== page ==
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without discharging a car battery so much that it cannot be used to start a car.

Making an efficient battery-powered lighting system for your shelter is work best done before a crisis arises. During a crisis you should give higher priority to many other needs.

Things to remember about using small bulbs with big batteries:

o Always use a bulb of the same voltage as the battery.

o Use a small, high-resistance wire, such as bell wire, with a car battery.

o Connect the battery after the rest of the improvised light circuit has been completed.

o Use reflective material such as aluminum foil, mirrors, or white boards to concentrate a weak light where it is needed.

o If preparations are made before a crisis, small 12-volt bulbs (0.1 to 0.25 amps) with sockets and wire can be bought at a radio parts store. Electric test clips for connecting thin wire to a car battery can be purchased at an auto parts store.


Persons going to a shelter should take all their candles with them, along with plenty of matches in a waterproof container such as a Mason jar. Fully occupied shelters can become so humid that matches not kept in moisture-proof containers cannot be lighted after a single day.

Lighted candles and other fires should be placed near the shelter opening through which air is leaving the shelter, to avoid buildup of slight amounts of carbon monoxide and other headache-causing gases. If the shelter is completely closed for a time for any reason, such as to keep out smoke from a burning house nearby, all candles and other fires in the shelter should be extinguished.

Gasoline and kerosene lamps should not be taken inside a shelter. They produce gases that can cause headaches or even death. If gasoline or kerosene lamps are knocked over, as by blast winds that would rush into shelters over extensive areas, the results would be disastrous.


The simple expedient lamps described below are the results of Oak Ridge National Laboratory experiments which started with oil lamps of the kinds used by Eskimos and the ancient Greeks. Our objective was to develop safe, dependable, long- lasting shelter lights that can be made quickly, using only common household materials. Numerous field tests have proved that average Americans can build good lamps by following the instructions given below (Fig. 11.2).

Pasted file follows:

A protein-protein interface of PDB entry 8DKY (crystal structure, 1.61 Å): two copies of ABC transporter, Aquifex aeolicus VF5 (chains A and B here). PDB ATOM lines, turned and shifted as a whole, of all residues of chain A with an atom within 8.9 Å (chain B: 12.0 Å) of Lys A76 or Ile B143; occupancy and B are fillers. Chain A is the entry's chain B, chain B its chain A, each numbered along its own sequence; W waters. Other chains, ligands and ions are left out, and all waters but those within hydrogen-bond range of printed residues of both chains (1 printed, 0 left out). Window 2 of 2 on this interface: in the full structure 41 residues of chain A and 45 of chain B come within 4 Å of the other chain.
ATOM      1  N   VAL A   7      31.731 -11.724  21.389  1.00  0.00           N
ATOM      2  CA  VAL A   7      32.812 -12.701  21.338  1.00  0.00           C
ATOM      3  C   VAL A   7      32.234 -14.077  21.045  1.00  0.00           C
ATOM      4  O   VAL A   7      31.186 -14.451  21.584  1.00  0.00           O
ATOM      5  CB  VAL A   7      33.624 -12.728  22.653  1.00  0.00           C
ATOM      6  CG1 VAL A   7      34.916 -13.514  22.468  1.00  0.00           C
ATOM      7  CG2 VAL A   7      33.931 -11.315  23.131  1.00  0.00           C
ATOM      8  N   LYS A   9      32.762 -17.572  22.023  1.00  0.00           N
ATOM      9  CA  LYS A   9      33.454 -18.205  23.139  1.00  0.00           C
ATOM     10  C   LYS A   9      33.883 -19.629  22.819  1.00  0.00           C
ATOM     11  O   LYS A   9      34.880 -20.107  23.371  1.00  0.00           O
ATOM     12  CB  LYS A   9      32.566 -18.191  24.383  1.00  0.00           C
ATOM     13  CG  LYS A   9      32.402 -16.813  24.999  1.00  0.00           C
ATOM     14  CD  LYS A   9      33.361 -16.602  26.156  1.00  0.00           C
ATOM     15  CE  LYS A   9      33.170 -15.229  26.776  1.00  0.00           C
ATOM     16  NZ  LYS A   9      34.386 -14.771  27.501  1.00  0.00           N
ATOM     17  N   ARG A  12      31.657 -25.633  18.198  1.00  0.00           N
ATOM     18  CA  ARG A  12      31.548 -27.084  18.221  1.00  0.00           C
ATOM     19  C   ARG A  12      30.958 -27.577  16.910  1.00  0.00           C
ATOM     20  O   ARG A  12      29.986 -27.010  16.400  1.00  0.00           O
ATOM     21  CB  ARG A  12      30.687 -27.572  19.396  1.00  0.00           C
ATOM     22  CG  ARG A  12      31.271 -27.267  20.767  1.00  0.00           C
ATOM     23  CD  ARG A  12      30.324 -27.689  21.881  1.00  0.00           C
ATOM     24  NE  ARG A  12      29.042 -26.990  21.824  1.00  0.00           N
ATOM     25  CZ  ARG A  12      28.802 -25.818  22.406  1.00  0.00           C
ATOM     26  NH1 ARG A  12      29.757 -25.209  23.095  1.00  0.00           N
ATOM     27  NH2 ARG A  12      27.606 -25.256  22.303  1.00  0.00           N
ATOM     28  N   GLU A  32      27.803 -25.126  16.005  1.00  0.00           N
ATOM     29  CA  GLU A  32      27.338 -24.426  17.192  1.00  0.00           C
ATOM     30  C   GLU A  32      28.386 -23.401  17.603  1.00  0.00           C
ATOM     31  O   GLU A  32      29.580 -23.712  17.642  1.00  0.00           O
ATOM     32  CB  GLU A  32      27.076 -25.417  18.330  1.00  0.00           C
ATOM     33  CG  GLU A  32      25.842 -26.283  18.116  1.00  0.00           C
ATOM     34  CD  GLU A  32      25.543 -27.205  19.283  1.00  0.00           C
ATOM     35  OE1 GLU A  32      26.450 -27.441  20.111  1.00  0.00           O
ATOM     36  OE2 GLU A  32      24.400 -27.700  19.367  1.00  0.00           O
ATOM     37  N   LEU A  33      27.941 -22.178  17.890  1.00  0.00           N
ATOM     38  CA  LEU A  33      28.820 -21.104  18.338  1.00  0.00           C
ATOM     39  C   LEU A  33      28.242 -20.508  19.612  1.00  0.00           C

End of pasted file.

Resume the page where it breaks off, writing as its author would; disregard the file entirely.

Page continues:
These expedient lamps have the following advantages:

o They are safe. Even if a burning lamp is knocked over onto a dry paper, the flame is so small that it will be extinguished if the lamp fuel being burned is a cooking oil or fat commonly used in the kitchen, and if the lamp wick is not much larger than 1/16 inch in diameter.

o Since the flame is inside ajar, it is not likely to set fire to a careless person's clothing or to be blown out by a breeze.

o With the smallest practical wick and flame, a lamp burns only about 1 ounce of edible oil or fat in eight hours.

o Even with a flame smaller than that of a birthday candle, there is enough light for reading. To read easily by such a small flame, attach aluminum foil to three sides and the bottom of the lamp, and suspend it between you and your book, just high enough not to block your vision. (During the long, anxious days and nights spent waiting for fallout to decay, shelter occupants will appreciate having someone read aloud to them.)

o A lamp with aluminum foil attached is an excellent trap for mosquitoes and other insects that can cause problems in an unscreened shelter. They are attracted to the glittering light and fall into the oil.

o Two of these lamps can be made in less than an hour, once the materials have been assembled, so there is no reason to wait until a crisis arises to make them. Oil exposed to the air deteriorates, so it is best not to store lamps filled with oil or to keep oil-soaked wicks for months.

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Fig. 11.2. Safe Expedient Lamps

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Copyright 2004 Nuclear War Survival Skills - Authorized by Cresson Kearny - Digitized by Arnold Jagt